1988 US tour[edit]

A United States tour began on November 22, 1988 with Cleo Laine playing the Witch, replaced by Betsy Joslyn in May 1989. Rex Robbins played the Narrator and Mysterious Man, Charlotte Rae played Jack's Mother, and the Princes were played by Chuck Wagner and Douglas Sills. The 10-month tour[10] played cities around the country, such as Fort Lauderdale, Florida, Los Angeles, and Atlanta.[11][12] The tour ran at the John F. Kennedy Center for the Performing Arts from June 1989 to July 16, 1989, with the reviewer for The Washington Post writing: "his lovely score -- poised between melody and dissonance -- is the perfect measure of our tenuous condition. The songs invariably follow the characters' thinking patterns, as they weigh their options and digest their experience. Needless to say, that doesn't make for traditional show-stoppers. But it does make for vivacity of another kind. And Sondheim's lyrics...are brilliant.... I think you'll find these cast members alert and engaging."[13]

Original London production[edit]

The album cover of the London cast recording.

The original West End production opened on September 25, 1990 at the Phoenix Theatre and closed on February 23, 1991 after 197 performances. It was directed by Richard Jones, and produced by David Mirvish, with choreography by Anthony Van Laast, costumes by Sue Blane and orchestrations by Jonathan Tunick. The cast featured Julia McKenzie as the Witch, Ian Bartholomew as the Baker, Imelda Staunton as the Baker's Wife and Clive Carter as the Wolf/Cinderella's Prince. The show received seven Olivier Award nominations in 1991, winning for Best Actress in a Musical (Staunton) and Best Director of a Musical (Jones).

Some story aspects and one song that were cut from the original production were added to the London production. The song "Our Little World" was added.[14] This song was a duet sung between the Witch and Rapunzel giving further insight into the care the Witch has for her self-proclaimed daughter and the desire Rapunzel has to see the world outside of her tower. The overall feel of the show was a lot darker than that of the original Broadway production. Critic Michael Billington wrote "But the evening's triumph belongs also to director Richard Jones, set designer Richard Hudson and costume designer Sue Blane who evoke exactly the right mood of haunted theatricality. Old-fashioned footlights give the faces a sinister glow. The woods themselves are a semi-circular, black-and-silver screen punctuated with nine doors and a crazy clock: they achieve exactly the 'agreeable terror' of Gustave Dore's children's illustrations. And the effects are terrific: doors open to reveal the rotating magnified eyeball or the admonitory finger of the predatory giant."[15]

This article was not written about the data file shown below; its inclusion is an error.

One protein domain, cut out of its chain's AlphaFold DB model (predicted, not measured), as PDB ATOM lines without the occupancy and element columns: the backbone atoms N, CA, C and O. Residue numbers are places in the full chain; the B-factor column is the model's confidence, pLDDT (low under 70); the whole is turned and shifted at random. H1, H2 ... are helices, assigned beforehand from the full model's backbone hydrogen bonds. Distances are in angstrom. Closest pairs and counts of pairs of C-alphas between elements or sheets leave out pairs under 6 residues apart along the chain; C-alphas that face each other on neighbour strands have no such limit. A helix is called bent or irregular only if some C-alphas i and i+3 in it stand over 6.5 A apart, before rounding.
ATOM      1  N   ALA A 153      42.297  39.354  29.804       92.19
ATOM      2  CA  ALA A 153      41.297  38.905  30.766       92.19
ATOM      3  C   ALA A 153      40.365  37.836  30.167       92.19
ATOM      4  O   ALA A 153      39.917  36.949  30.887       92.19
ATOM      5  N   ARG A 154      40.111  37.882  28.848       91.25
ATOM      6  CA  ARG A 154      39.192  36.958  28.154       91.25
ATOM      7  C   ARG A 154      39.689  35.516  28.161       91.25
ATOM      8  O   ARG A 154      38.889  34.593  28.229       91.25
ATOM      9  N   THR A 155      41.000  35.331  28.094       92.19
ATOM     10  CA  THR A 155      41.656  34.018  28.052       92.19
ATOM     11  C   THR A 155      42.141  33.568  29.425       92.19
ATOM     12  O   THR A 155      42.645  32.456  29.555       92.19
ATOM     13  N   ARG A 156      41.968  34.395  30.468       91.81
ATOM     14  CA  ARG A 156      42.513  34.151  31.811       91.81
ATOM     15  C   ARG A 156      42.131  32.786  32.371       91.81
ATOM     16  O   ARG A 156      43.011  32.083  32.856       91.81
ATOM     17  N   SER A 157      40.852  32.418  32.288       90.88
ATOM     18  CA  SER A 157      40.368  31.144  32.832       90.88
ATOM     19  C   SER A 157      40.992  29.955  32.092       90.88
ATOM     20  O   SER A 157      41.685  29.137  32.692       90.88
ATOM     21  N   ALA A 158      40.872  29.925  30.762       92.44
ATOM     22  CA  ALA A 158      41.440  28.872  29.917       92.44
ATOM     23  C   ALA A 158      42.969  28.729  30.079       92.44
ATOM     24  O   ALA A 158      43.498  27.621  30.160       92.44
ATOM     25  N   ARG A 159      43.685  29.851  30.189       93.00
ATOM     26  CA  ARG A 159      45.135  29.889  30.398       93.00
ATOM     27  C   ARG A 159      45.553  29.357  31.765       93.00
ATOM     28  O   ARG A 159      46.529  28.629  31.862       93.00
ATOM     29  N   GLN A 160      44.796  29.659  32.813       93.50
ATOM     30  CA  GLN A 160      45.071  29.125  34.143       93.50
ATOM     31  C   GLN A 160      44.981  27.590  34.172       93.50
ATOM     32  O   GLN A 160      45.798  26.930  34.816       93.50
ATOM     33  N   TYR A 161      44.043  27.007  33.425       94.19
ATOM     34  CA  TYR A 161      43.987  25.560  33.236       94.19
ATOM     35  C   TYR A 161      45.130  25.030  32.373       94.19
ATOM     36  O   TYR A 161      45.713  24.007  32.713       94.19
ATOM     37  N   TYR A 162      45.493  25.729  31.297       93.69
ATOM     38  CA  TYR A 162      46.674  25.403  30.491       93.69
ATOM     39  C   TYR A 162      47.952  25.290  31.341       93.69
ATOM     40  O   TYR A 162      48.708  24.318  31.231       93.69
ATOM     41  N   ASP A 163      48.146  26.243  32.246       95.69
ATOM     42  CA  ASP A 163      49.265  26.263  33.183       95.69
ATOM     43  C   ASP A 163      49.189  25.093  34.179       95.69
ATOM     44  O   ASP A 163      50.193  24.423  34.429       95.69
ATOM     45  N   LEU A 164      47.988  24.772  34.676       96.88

1998 London revival[edit]

A new intimate production of the show opened (billed as the first London revival) at the Donmar Warehouse on 16 November 1998, closing on 13 February 1999. This revival was directed by John Crowley and designed by his brother, Bob Crowley. The cast included Clare Burt as the Witch, Nick Holder as the Baker, Sophie Thompson as the Baker's Wife, Jenna Russell as Cinderella, Sheridan Smith as Little Red Ridinghood and Frank Middlemass as the Narrator/Mysterious Man.[16] Russell later appeared as the Baker's Wife in the 2010 Regent's Park production. Thompson won the 1999 Olivier Award for Best Actress in a Musical for her performance, while the production itself was nominated for Outstanding Musical Production.

2002 Broadway revival[edit]

A poster for the 2002 Broadway revival.

A revival opened at the Ahmanson Theatre in Los Angeles, running from February 1, 2002 to March 24, 2002. This production was directed and choreographed, with the same principal cast, which later ran on Broadway.[17]

The 2002 Broadway revival, directed by James Lapine and choreographed by John Carrafa, began previews on April 13, 2002 and opened April 30, 2002 at the Broadhurst Theatre, closing on December 29 after a run of 18 previews and 279 regular performances. It starred Vanessa L. Williams as the Witch, John McMartin as the Narrator, Stephen DeRosa as the Baker, Kerry O'Malley as the Baker's Wife, Gregg Edelman as Cinderella's Prince/Wolf, Christopher Sieber as Rapunzel's Prince/Wolf, Molly Ephraim as Little Red Ridinghood, Adam Wylie as Jack and Laura Benanti as Cinderella. Judi Dench provided the pre-recorded voice of the Giant.

Lapine revised the script slightly for this production, with a cameo appearance of the Three Little Pigs restored from the earlier San Diego production.[18][19][20] Other changes, apart from numerous small dialogue changes, included the addition of the song "Our Little World," a duet for the Witch and Rapunzel written for the first London production, the addition of a second wolf in the song "Hello Little Girl" who competes for Little Red's attention with the first Wolf, the portrayal of Jack's cow by a live performer (Chad Kimball) in an intricate costume and new lyrics were written for "The Last Midnight," now sung by the Witch as a menacing lullaby to the Baker's baby.[20]

The revival won the Tony Awards for the Best Revival of a Musical and Best Lighting Design.[21] This Broadway revival wardrobe is on display at the Costume World Broadway Collection in South Florida.

London Royal Opera House, 2007[edit]